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    I bought mine from www.ezydvd.com/au

    Including postage cost approx £10.50, almost £20 cheaper than play and it came from Australia.

    Ordered it on a Friday afternoon, arrived the following Friday morning.

    Used them a number of times now. Service is very good and delivery has always been 1 week after ordering.
     
  7. andypandy

    andypandy
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    I originally purchased mine from Box Office , but that was a few years ago and it was the cheapest at the time.
    £10 is very good value for such a demo/diagnostic DVD.
     
  8. Mikey K

    Mikey K
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    Curious to know if any body prefers the Platinum to the Avia disc?
    Any body tried both on the same system?
    :confused:
     
  9. andypandy

    andypandy
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    With much perserverience I have managed to align both anamorphic & widescreen pictures on my set, not to mention the dreaded 4x3.

    I have come to the conclusion after many days of messing about with the settings in the sevice menu and checking and comparing stills from various DVD's on the internet that the widescreen test on the platinum DVD that state you should see circle patterns - well, not quite !!. On the anamorphic test they should be true circles.

    I am content and happier now.
    Maybe I should not have mentioned the dreaded 4x3, as 'Air Force One' apparently has more of the picture using 4x3 rather than widescreen version. It has something to do with the way it was originally shot.
     
  10. juboy

    juboy
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    "Curious to know if any body prefers the Platinum to the Avia disc? Any body tried both on the same system?"

    Yes, I've run both Avia and Video Essentials Platinum through my system.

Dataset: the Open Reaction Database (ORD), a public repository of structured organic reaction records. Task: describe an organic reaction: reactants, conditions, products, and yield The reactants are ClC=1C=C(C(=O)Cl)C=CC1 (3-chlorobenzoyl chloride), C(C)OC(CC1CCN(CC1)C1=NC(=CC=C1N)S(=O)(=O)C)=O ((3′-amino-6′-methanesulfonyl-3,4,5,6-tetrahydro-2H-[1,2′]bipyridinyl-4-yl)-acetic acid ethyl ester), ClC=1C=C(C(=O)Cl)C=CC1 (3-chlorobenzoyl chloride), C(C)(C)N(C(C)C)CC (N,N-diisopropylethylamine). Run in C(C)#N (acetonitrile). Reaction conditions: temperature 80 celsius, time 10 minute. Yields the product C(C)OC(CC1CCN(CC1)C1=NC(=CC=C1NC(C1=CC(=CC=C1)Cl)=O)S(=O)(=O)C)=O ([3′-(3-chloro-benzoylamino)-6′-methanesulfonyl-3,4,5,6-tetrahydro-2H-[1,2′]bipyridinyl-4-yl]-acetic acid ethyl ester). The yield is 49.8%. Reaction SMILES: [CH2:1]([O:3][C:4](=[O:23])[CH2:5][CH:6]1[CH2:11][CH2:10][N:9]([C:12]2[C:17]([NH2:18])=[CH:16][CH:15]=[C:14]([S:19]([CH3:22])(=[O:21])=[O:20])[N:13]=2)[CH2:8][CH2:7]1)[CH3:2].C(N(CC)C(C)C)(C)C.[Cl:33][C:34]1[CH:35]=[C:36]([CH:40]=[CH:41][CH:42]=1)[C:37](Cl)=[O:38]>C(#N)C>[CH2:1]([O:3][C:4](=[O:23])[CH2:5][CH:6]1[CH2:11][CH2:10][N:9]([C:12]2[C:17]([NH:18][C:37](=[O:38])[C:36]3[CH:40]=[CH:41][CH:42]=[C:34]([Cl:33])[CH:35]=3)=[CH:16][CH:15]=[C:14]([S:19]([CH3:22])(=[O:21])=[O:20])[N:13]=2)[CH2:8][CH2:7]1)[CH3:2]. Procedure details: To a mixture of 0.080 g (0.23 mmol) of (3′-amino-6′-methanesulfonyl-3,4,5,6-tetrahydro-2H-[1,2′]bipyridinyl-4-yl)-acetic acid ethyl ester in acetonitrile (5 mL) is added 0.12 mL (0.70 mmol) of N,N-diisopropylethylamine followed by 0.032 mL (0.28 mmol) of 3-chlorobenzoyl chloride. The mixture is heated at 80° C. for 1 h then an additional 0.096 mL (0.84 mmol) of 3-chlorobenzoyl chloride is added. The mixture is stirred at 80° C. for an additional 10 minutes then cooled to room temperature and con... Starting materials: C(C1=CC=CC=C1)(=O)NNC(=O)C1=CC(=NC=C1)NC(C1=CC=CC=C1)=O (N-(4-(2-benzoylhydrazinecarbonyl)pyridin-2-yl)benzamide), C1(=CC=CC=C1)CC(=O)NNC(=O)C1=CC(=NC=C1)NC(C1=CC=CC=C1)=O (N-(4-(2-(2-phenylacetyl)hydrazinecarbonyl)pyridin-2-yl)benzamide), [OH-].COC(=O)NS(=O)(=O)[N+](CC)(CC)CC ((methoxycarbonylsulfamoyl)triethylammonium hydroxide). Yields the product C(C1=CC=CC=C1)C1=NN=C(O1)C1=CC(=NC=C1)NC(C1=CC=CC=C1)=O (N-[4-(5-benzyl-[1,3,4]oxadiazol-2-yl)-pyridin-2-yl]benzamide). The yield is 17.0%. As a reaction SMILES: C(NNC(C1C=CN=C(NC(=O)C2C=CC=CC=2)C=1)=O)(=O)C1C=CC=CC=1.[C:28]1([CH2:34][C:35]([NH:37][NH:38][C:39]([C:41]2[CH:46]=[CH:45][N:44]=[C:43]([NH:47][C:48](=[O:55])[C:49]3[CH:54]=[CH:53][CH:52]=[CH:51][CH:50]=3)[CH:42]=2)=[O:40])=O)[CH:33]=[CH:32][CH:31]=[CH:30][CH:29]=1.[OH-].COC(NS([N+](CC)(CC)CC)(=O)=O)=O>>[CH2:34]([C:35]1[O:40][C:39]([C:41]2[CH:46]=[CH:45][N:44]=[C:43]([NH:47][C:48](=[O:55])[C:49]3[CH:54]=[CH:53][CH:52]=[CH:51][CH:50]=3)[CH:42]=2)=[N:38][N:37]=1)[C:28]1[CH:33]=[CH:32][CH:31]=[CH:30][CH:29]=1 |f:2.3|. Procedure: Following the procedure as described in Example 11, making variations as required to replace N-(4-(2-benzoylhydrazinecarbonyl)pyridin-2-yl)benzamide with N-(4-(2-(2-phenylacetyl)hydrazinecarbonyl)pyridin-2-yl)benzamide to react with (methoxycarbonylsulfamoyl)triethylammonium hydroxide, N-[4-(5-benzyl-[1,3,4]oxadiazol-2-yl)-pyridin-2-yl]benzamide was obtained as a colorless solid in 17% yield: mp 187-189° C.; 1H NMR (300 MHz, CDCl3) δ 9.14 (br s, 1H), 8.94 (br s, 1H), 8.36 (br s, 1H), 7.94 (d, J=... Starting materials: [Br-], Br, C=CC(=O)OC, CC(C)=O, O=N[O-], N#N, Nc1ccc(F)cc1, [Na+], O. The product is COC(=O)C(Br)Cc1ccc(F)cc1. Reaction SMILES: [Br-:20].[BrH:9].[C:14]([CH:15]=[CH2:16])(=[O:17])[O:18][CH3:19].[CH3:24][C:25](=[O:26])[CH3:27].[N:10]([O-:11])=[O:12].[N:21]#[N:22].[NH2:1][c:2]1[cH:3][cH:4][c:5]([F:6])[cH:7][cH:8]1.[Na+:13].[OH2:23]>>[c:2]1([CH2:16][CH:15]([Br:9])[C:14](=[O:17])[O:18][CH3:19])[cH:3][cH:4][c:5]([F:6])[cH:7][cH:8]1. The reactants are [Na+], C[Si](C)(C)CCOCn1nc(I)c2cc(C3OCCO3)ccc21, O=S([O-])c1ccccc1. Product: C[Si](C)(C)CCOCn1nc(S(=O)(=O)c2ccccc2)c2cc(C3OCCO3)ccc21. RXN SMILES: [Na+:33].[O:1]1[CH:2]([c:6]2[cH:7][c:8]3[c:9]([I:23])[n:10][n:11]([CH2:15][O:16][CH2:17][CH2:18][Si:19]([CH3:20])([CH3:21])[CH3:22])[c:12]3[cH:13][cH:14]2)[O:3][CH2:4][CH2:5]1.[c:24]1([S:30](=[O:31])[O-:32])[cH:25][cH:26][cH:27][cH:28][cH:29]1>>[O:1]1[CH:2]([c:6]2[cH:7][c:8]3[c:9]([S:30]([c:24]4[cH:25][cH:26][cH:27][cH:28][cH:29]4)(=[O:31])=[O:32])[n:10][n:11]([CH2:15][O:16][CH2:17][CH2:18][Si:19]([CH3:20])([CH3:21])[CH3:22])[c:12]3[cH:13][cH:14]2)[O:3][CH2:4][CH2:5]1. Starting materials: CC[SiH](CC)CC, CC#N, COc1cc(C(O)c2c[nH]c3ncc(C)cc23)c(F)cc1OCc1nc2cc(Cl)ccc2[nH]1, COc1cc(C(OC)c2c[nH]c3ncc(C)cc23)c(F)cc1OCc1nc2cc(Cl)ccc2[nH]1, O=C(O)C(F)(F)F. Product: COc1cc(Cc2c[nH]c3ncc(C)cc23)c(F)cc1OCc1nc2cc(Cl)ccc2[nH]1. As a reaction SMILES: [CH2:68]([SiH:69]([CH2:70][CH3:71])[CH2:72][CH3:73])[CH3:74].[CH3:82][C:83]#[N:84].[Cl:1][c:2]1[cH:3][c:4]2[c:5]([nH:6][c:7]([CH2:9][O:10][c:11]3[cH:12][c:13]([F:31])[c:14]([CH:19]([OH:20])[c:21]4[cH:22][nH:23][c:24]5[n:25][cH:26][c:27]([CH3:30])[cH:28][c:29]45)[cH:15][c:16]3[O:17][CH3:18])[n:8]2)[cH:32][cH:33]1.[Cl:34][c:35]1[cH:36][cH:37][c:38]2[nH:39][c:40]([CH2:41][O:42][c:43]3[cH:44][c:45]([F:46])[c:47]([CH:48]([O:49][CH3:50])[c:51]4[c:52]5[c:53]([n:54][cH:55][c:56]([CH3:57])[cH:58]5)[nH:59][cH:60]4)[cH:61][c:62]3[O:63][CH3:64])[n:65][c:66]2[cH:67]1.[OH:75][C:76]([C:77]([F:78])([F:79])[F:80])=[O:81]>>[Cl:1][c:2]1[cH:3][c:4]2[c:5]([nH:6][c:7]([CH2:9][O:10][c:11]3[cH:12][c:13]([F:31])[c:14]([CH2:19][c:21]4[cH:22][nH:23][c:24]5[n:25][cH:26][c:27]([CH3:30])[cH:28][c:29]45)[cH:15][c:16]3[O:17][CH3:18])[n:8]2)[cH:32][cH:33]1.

If you're looking for a cheap, quick and easy set-up disc which seems to get things pretty much the same as Avia then the VE Platinum is the disc for you. It has far fewer tests and instead seems to concentrate more on the basics that you can adjust on most TVs from the remote control.

    The main difference in the basic tests are with the Contrast setting, Avia uses vertical blocks while VE uses a thin, criss cross line pattern.

    Brightness test is better on Avia.

    I found colour saturation a little easier to set using VE, although neither disc seemed to allow me to set my TV to what they claimed was the correct point.

    Both discs have good points and bad points but overall I would break it down as follows:

    Avia - 8/10
    + huge range of tests, nice presentation, seems technically excellent
    - still expensive, you'll never use most of the tests

    VE Platinum - 7.5/10
    + simple but powerful for basic set-up, some cool audio tests (noise floor, rattle test etc.) and some OK demo sequences.
    - way less tests than Avia, demo material shows its age.

    Two other things:

    I set-up my system using RGB through an RGB only cable. When changing to a non-RGB source (VCR for example) the correctly calibrated picture has far to much colour saturation and is lacking brightness. It therefore makes sense to also set up your system using your DVD player outputting a non-RGB signal and note the differences in settings for when viewing non-RGB sources.

    Make sure you turn off any PNR or AI options when using either calibration disc. I also calibrated my TV with 100hz on and then with it off.

    One last warning about these discs... you will find yourself using them an awful lot! I swear they are the Crack of the overall home cinema drug addiction :)